Digest This: Whistleblowing

    Whistleblowers initiated record-breaking settlements against pharmaceutical companies in 2009. And they didn’t go away empty handed. Informants can earn millions of dollars from blowing the whistle on company misbehaving. How does the law work? Widener Law professor Andrew Fichter answers your questions.

    Digest This is a weekly, hour-long online discussion hosted by WHYY’s Health and Science team. Join us every Tuesday at noon. Log on at lunchtime to pose questions to experts and our reporters, voice opinions, and connect to people with similar concerns.

    THIS WEEK’S TOPIC: Whistleblowing

    Whistleblowers initiated record-breaking settlements against pharmaceutical companies in 2009. And they didn’t go away empty handed. Informants can earn millions of dollars from blowing the whistle on company misbehaving. How does the law work?

    When: 12:00 noon Tuesday, February 2

    Where: Right here. Click the blue button in the right sidebar to join the chat.

    Moderator: Kerry Grens

    This week’s guests:

    Margaret Hutchinson Margaret L. Hutchinson, Chief of the Civil Division of the U.S. Attorney’s Office for the Eastern District of Pennsylvania, supervises all civil affirmative and defensive litigation, including environmental and fraud cases.  Ms. Hutchinson has prosecuted health care fraud within teaching hospitals, partial hospitalization programs, Medicare secondary payment issues and HMO credentialing.  Ms. Hutchinson recently supervised fraud in pharmaceutical pricing, off label promotion of drugs and quality of care concerns such as the Personal Care Home initiative. She teaches Health Care Fraud as an adjunct professor at Drexel University Law School.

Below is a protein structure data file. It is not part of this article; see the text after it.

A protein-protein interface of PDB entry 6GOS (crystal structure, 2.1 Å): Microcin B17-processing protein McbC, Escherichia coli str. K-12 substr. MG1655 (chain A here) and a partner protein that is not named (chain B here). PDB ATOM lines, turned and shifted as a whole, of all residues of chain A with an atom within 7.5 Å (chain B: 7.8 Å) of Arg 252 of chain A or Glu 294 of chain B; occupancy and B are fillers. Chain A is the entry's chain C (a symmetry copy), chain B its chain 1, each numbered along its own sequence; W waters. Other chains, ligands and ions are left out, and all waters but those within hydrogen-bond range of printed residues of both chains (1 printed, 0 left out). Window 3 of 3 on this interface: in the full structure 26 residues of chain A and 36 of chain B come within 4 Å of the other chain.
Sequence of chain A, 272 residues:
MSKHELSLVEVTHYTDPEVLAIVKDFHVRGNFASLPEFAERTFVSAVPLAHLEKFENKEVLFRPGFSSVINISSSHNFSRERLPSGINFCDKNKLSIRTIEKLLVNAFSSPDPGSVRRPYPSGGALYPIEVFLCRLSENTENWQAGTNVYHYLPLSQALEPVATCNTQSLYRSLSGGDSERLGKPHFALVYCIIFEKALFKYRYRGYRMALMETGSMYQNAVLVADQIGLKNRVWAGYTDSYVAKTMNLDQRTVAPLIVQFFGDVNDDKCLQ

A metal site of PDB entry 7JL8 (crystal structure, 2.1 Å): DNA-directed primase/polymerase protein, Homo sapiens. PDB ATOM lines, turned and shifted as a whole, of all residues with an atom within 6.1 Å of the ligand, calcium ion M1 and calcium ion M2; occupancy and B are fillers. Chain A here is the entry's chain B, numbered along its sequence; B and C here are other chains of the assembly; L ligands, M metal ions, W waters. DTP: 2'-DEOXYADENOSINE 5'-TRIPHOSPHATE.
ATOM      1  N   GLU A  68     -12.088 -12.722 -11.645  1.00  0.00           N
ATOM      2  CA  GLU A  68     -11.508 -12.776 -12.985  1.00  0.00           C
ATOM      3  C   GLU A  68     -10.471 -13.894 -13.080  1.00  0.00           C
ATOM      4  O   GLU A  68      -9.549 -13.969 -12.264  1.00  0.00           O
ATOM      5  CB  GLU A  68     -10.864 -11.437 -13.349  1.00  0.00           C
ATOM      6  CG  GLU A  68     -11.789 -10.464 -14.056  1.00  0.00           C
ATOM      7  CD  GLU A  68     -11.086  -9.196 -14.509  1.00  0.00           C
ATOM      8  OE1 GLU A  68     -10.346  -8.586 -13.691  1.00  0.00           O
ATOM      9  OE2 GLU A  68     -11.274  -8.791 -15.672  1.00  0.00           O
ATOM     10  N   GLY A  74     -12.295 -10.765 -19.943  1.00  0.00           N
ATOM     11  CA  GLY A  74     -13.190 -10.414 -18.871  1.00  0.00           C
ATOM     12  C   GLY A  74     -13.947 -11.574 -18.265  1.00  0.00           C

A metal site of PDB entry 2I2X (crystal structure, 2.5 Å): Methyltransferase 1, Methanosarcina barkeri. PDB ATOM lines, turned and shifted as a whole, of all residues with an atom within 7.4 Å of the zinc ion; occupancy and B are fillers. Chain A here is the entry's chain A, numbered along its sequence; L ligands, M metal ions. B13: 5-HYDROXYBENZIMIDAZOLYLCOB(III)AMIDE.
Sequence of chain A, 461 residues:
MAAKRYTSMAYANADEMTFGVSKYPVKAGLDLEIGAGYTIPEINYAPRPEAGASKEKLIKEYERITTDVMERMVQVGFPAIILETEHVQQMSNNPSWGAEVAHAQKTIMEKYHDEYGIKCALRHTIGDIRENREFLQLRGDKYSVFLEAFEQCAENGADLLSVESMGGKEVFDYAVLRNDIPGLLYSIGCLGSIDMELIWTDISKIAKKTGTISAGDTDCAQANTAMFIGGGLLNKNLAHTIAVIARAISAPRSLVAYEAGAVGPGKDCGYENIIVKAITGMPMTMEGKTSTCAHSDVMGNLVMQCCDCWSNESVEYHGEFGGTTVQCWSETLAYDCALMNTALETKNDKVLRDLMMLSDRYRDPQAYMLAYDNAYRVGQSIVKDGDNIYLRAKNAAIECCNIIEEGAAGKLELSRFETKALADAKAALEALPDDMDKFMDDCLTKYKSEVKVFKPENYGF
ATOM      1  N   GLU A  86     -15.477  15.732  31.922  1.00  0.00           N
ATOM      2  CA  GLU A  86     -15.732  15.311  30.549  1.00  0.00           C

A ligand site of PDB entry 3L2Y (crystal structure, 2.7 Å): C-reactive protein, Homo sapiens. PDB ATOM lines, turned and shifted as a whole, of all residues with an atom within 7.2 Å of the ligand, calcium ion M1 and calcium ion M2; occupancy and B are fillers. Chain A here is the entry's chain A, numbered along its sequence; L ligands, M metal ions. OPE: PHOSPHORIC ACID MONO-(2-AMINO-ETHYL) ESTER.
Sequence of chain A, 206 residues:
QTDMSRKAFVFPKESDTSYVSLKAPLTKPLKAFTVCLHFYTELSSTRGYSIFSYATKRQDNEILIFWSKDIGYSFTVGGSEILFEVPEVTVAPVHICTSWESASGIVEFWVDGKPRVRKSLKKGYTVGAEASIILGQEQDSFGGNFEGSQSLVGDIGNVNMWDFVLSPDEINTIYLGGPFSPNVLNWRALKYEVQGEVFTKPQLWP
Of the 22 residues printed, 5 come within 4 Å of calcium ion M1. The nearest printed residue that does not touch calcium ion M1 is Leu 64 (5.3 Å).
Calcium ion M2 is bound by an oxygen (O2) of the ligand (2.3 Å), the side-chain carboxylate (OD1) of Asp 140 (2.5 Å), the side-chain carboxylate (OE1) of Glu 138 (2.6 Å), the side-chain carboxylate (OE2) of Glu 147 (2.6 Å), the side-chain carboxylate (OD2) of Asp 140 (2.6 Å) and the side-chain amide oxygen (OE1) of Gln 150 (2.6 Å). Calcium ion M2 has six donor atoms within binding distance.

fichter100x120Andrew Fichter, M.A., PhD, J.D.,
    is an associate professor at Widener Law. Professor Fichter’s principal area of teaching and research is health care. He is currently conducting research in legal issues involving health care professions.

     

     

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